6. Take a trip to visit friends outside of Birmingham.

7. Read Lord of the Rings. – I started reading and am in chapter 7! But I still have about 900 or so pages to go! For the past week and a half Ozzie has asked me where I am in the book. My answer has stayed the same, “At the house of Tom Bombadil.” To which he replies, “Still?” Needless to say I think this one will take me the entire year.

8. Tell someone new about Jesus. – Had an opportunity to tell someone whom I sat next to on the airplane from San Antonio to Dallas about Jesus. This is a continued goal of mine!

9. Lose one pant size. – No comment!

10. Speak at an event, retreat or conference. – I did speak at my grandmother’s funeral, but I don’t think it counts.

11. Blog regularly. – So far I am failing this goal!

12. Learn to sew.

13. Go on a weekend “date” trip with my husband. – Maybe this will happen next week while we’re in Florida for Spring Break?

14. Finish mine and Osvaldo’s wedding scrapbook.

15. Consistently update Philip’s baby book and scrapbook his first year.

16. Have an international over to our home for dinner.

17. Do a jigsaw puzzle.

18. Paint one room of my house.

19. Take a trip with my Supper Club friends. – One of my very best friends, who is part of my Supper Club group, got engaged last month! She and her fiancé will be getting married in June. As of today, us friends are planning a trip to the beach in May before she marries.

20. Go to a college or professional football game.

21. Go to some place new that I’ve never been before.

22. Learn Spanish.

23. Volunteer with a ministry in town.

24. Play Settlers often with friends and husband. – Last month we played with our friends Michael and Meagan. Neither had played before so it was fun introducing the game to someone new.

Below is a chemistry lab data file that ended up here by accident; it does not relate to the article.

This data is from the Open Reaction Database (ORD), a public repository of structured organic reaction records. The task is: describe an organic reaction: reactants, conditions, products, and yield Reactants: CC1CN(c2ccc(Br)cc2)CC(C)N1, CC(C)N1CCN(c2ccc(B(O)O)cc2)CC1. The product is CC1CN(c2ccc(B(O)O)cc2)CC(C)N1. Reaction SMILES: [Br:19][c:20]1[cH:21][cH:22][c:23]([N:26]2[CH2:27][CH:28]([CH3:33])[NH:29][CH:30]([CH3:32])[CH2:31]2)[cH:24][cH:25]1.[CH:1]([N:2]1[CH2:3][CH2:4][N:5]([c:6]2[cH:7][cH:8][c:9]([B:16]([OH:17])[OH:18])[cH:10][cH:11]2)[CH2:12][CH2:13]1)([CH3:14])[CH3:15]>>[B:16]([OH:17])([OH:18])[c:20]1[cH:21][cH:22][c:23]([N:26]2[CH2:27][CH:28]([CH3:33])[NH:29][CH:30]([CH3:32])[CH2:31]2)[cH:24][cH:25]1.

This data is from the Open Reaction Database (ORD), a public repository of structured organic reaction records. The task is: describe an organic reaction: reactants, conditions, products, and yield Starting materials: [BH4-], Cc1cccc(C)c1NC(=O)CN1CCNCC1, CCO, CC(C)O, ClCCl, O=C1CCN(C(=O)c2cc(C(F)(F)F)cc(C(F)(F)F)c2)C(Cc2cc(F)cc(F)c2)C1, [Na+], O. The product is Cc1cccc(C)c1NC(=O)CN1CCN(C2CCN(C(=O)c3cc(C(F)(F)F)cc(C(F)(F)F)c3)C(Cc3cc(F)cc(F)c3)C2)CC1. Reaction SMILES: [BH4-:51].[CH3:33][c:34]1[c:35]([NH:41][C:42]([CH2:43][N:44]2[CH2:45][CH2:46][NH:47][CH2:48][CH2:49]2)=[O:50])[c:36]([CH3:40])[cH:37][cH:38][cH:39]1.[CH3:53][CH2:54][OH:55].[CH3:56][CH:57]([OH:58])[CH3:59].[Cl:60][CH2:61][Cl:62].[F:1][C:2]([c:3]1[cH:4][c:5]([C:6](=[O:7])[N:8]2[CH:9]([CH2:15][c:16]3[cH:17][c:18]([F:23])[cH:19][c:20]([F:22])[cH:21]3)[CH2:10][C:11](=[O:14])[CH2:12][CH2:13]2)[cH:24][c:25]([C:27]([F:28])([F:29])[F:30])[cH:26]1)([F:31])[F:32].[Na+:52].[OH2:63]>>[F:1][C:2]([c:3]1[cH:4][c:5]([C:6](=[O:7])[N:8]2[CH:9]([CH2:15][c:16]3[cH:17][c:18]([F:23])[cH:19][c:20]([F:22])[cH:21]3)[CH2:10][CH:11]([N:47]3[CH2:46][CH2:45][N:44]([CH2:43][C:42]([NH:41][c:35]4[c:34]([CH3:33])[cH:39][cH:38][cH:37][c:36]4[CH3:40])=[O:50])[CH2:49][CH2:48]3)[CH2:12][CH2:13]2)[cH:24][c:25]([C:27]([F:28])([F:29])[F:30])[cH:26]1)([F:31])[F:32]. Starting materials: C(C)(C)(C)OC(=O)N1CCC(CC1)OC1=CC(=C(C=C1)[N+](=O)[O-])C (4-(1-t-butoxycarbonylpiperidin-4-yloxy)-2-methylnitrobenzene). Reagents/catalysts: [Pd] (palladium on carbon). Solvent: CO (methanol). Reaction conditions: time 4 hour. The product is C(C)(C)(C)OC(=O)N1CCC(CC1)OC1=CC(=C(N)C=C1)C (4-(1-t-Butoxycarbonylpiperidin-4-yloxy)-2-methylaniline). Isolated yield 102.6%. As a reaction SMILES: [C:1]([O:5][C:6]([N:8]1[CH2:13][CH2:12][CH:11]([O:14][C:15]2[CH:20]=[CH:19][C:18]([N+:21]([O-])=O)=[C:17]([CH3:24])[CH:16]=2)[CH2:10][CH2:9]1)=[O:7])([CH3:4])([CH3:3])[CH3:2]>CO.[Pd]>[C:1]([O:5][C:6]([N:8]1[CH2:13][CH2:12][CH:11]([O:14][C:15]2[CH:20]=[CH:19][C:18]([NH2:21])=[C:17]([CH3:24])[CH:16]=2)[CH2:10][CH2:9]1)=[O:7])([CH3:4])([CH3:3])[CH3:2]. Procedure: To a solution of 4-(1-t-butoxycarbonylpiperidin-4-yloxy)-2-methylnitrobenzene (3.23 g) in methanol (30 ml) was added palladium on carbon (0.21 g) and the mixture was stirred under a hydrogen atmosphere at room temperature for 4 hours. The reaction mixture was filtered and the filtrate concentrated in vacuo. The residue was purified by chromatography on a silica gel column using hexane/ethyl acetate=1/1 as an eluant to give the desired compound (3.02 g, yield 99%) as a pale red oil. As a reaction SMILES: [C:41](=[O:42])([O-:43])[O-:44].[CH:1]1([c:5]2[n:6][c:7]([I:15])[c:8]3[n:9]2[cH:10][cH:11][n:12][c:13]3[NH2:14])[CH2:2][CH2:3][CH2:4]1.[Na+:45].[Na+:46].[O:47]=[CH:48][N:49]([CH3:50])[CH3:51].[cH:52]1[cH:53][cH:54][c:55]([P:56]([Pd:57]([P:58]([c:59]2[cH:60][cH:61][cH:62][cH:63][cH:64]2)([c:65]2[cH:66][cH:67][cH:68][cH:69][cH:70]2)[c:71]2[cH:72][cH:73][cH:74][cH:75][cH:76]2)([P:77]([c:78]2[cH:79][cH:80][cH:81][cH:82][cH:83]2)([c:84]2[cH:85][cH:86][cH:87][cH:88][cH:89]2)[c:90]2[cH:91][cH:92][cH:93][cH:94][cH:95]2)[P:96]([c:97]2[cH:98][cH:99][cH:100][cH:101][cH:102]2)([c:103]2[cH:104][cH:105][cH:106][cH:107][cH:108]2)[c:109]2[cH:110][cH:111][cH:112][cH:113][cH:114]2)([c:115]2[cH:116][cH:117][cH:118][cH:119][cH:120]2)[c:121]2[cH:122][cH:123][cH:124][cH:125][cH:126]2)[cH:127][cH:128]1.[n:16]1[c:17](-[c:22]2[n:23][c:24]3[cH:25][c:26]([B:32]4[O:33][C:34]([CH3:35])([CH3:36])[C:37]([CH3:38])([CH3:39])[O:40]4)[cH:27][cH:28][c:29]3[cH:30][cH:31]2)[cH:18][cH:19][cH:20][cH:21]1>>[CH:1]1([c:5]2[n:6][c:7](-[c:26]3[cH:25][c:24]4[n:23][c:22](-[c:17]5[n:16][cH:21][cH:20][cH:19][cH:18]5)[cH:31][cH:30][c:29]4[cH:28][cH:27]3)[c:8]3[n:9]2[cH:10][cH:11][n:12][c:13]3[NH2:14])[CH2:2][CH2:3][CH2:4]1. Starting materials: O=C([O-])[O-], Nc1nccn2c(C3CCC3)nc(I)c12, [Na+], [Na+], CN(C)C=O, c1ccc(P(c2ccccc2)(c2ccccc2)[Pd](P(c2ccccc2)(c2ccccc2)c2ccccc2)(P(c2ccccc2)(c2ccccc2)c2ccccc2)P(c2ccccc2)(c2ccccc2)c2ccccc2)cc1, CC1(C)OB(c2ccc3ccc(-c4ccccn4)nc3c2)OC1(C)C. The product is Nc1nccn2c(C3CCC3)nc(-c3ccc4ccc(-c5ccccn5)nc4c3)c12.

25. Make a new friend.

26. Get out of debt.

27. Take lots and lots of pictures of Philip. – I took about 800 pictures of Philip this month. Let’s see if I take more next month!

28. Teach Philip a new truth about God.

29. Give lots of kisses and hugs to my husband and son. – Pretty sure I have already accomplished this in just one month! I love lovin’ on my two boys.

30. Have a big 30th party — which is up to my husband. – First item to check off my list! Ozzie was so sweet to invite my friends over to surprise me. I am so glad I got to ring in my 30th year with them.

Nana’s Tribute

Last Saturday, March 2, my beloved Nana Sue (grandmother) went to be Jesus. The Thursday and Friday leading up to her death and the days following were probably the most difficult I have had to go through to-date. Nana was active in my life, sending me texts and e-mails, calling and praying for me. My grandfather asked me to speak at her Celebration of Life service last Tuesday on behalf of the grandkids. It was my privilege to honor her in that way even though it was very difficult to get through. Below is the tribute I gave. Thank you to those who have prayed for me and my family during this difficult time. The only thing that got me through this was prayer and my belief in that God is good and is on His throne.

If Nana were here today she’d tell me, “Kristen, keep it short.” But Nana needen’t worry since Don Guthrie has already told me I have only three minutes and would be timing me.